“Kalamazoo was a hotbed of comics creators,” Sizer says. “It was fun to see all these different styles together.”
After Bulk Comics came Kalamazoo Comix, in 1996, another anthology series. Sizer and Bryer were in that one and so was Kenjji Jumanne-Marshall. In Kalamazoo Comix Issue 3, Jumanne-Marshall drew a story of a pizza-delivery superhero. For 10 years after that, he published his own comic, Witch Doctor, featuring a supernatural hero protecting the people of New Orleans. He’s working on a new horror-themed series, Frankie, which is part of a bigger project that includes short films, music and animation. It’s set to appear on Kalamazoo’s public-access TV channel, Public Media Network (PMN), in October.
“My passion is for comics that aren’t mainstream,” Jumanne-Marshall, 41, says. “They’re hard to find, but if you did find one, you were glad because it was so rare.”
Live and Let Draw
Nearly every comics artist dreams of drawing comics as their full-time job, but to do so doesn’t always mean signing on with a publisher like Marvel to draw Spider-Man. Most artists say they would rather create and publish their own work and characters, engaging in every step of the process, from conceiving, writing and drawing comics to designing page layouts, getting books printed, advertising the books and selling copies at comics conventions or anywhere else they can. For example, Bryer had copies of his strip collected into a book, Wombat, which has been sold at Fanfare Sports and Entertainment, a comic book shop in Kalamazoo.
“Freelance is the way to go,” Gaunt says. “You get to keep the rights to your work.”
On a more practical level, Sizer says being entirely self-published means an artist takes on all the risk of printing a book but also receives all the reward if the book does sell. That’s why he’s taking the self-publishing route for his upcoming Daughters of the Octopus comic. While he continues to work on that book, Sizer has other projects in the works, including design work for games and advertising firms. Sizer says one of his most unusual projects was the cover art for musician Thomas Dolby’s 2011 album, A Map of the Floating City. Sizer won an online contest to create the cover art for Dolby, who is best known for the 1982 song “She Blinded Me With Science.” Sizer also helped design a computer game that shared the look of the Floating City album.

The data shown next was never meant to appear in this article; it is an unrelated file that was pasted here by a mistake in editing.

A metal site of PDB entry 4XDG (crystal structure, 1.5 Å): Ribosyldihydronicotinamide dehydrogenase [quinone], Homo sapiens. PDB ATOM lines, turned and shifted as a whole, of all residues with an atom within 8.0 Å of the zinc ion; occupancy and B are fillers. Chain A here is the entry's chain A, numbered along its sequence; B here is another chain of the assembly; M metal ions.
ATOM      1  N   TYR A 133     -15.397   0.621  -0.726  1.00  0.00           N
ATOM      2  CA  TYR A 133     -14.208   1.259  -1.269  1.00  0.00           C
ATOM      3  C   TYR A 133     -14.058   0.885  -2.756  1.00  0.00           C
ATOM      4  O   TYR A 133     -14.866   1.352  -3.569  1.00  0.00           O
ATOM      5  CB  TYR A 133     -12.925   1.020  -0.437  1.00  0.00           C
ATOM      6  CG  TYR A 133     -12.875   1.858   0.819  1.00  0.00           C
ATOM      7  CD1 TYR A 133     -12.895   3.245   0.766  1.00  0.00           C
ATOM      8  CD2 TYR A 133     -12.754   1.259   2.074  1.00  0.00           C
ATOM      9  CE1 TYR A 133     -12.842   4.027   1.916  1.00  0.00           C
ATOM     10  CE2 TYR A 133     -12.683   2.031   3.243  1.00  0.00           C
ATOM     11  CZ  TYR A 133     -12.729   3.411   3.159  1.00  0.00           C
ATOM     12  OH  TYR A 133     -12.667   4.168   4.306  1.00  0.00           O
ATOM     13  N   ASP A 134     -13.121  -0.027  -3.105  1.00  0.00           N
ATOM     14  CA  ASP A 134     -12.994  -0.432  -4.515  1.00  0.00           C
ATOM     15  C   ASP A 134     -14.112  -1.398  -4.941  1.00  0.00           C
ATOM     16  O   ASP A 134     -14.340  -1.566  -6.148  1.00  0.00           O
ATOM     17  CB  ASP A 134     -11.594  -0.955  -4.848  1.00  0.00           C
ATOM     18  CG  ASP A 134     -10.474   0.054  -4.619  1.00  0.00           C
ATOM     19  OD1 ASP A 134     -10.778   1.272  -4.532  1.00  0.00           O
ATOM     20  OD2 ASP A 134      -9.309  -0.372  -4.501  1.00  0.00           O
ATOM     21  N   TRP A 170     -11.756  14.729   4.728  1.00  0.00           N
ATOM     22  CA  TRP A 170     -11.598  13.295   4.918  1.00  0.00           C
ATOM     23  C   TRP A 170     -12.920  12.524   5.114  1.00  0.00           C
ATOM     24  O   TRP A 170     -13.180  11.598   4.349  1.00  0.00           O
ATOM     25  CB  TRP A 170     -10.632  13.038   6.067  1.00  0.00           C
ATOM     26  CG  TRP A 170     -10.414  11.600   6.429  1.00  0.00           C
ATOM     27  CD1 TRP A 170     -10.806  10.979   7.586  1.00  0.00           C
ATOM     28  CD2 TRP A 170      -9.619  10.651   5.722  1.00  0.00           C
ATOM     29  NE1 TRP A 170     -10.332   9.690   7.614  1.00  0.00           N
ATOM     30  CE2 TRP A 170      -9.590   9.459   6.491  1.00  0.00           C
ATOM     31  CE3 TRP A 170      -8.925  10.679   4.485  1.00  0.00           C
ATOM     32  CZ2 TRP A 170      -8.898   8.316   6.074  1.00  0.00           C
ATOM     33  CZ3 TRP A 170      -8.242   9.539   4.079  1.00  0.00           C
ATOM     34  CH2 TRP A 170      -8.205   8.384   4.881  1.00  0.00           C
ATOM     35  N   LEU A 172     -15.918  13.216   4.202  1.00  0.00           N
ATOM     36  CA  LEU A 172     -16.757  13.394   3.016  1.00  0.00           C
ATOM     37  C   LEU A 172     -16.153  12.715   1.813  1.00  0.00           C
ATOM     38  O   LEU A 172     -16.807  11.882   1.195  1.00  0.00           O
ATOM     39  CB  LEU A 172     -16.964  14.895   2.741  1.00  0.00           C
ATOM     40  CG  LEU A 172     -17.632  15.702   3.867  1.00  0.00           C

Collaboration is a path several Kalamazoo artists are taking to be able to continue drawing. Jumanne-Marshall is working with several local models as he puts his Frankie story together. Gaunt is teaming with Kalamazoo writer and comics artist Richard Carbonneau on a comic Gaunt describes as a “book about monsters and what they mean to you.”
“We’ll try to see if any (publisher) will pick it up, or we’ll try to Kickstart it,” he says, referring to the crowdfunding website where individuals can contribute money in return for a copy of the book once it’s completed.
While some artists are able to spend most of their time on their comics, others have to fit it in alongside their day jobs. Gaunt and Eason both work at restaurants; Bryer, as mentioned, works in marketing at a credit union. Eason says he’s looking for a big break, but until then he’ll use the time he has available to practice drawing.
“For now, I’m taking the opportunity to work on my own art,” he says. “You have to work the Clark Kent job and be Superman at night.”